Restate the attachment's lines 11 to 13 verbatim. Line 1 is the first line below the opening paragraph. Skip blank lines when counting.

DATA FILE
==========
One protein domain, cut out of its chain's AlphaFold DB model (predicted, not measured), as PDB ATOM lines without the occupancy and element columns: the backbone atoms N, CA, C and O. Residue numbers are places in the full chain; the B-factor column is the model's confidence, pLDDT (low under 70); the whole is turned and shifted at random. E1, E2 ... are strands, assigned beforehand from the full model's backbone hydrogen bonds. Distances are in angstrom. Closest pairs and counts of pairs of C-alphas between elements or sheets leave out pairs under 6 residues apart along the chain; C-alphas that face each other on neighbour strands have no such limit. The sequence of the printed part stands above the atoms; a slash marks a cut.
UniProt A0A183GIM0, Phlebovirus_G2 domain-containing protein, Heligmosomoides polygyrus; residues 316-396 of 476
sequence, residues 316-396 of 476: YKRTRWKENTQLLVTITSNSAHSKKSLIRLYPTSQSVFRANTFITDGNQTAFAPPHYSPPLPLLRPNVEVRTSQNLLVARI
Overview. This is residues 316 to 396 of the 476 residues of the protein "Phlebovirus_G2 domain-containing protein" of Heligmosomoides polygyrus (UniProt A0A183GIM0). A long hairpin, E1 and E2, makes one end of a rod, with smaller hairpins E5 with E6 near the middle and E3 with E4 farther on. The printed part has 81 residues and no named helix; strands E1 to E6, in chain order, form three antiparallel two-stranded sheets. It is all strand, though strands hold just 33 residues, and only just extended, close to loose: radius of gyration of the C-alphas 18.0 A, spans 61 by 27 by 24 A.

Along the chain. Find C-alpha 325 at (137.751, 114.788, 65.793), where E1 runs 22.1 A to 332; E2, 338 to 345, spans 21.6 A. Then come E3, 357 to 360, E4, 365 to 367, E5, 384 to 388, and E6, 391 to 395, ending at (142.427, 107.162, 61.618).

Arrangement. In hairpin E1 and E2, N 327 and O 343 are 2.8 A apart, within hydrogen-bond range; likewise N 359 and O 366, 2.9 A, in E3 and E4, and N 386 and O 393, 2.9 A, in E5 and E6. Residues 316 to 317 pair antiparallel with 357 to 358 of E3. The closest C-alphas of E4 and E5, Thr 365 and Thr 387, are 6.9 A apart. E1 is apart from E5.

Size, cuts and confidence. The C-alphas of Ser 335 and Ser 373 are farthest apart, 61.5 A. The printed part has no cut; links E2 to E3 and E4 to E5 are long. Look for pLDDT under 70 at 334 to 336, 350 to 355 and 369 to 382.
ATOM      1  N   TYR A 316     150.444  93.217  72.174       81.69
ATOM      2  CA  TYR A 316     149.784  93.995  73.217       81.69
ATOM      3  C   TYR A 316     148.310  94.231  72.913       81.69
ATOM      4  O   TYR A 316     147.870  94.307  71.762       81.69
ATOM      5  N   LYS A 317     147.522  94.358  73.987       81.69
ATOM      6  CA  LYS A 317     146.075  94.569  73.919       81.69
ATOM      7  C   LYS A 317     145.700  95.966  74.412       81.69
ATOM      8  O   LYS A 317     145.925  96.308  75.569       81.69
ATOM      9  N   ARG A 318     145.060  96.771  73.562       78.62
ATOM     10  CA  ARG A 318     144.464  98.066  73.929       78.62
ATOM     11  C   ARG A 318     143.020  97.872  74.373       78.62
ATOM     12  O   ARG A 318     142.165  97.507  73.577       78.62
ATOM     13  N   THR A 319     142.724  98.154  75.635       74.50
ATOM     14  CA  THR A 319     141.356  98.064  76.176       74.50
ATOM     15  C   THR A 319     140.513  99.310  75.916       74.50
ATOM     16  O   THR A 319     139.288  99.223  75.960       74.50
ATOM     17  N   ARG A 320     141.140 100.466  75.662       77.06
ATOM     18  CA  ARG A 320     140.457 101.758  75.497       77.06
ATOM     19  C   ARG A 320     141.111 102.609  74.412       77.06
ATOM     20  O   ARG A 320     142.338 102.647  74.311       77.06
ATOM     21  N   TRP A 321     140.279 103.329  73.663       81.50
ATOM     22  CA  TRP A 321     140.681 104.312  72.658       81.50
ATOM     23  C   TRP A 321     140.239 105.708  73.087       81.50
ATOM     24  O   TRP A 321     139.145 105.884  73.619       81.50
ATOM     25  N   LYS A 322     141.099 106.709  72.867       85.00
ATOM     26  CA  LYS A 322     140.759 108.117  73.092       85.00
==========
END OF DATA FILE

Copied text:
ATOM      5  N   LYS A 317     147.522  94.358  73.987       81.69
ATOM      6  CA  LYS A 317     146.075  94.569  73.919       81.69
ATOM      7  C   LYS A 317     145.700  95.966  74.412       81.69